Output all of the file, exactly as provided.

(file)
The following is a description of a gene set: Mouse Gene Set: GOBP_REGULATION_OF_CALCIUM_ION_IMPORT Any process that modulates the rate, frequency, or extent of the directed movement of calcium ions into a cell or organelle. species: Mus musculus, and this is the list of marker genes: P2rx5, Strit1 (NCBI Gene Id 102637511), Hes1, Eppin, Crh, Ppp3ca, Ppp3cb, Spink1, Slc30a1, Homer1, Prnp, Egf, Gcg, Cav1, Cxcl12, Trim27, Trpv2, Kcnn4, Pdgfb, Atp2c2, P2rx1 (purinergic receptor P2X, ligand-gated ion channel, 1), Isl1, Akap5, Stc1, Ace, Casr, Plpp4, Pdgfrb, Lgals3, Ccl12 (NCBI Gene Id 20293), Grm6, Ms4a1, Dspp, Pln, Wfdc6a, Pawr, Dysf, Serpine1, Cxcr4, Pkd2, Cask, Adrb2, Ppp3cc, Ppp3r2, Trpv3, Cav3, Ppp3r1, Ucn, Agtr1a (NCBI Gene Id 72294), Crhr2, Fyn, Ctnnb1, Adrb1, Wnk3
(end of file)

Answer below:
The following is a description of a gene set: Mouse Gene Set: GOBP_REGULATION_OF_CALCIUM_ION_IMPORT Any process that modulates the rate, frequency, or extent of the directed movement of calcium ions into a cell or organelle. species: Mus musculus, and this is the list of marker genes: P2rx5, Strit1 (NCBI Gene Id 102637511), Hes1, Eppin, Crh, Ppp3ca, Ppp3cb, Spink1, Slc30a1, Homer1, Prnp, Egf, Gcg, Cav1, Cxcl12, Trim27, Trpv2, Kcnn4, Pdgfb, Atp2c2, P2rx1 (purinergic receptor P2X, ligand-gated ion channel, 1), Isl1, Akap5, Stc1, Ace, Casr, Plpp4, Pdgfrb, Lgals3, Ccl12 (NCBI Gene Id 20293), Grm6, Ms4a1, Dspp, Pln, Wfdc6a, Pawr, Dysf, Serpine1, Cxcr4, Pkd2, Cask, Adrb2, Ppp3cc, Ppp3r2, Trpv3, Cav3, Ppp3r1, Ucn, Agtr1a (NCBI Gene Id 72294), Crhr2, Fyn, Ctnnb1, Adrb1, Wnk3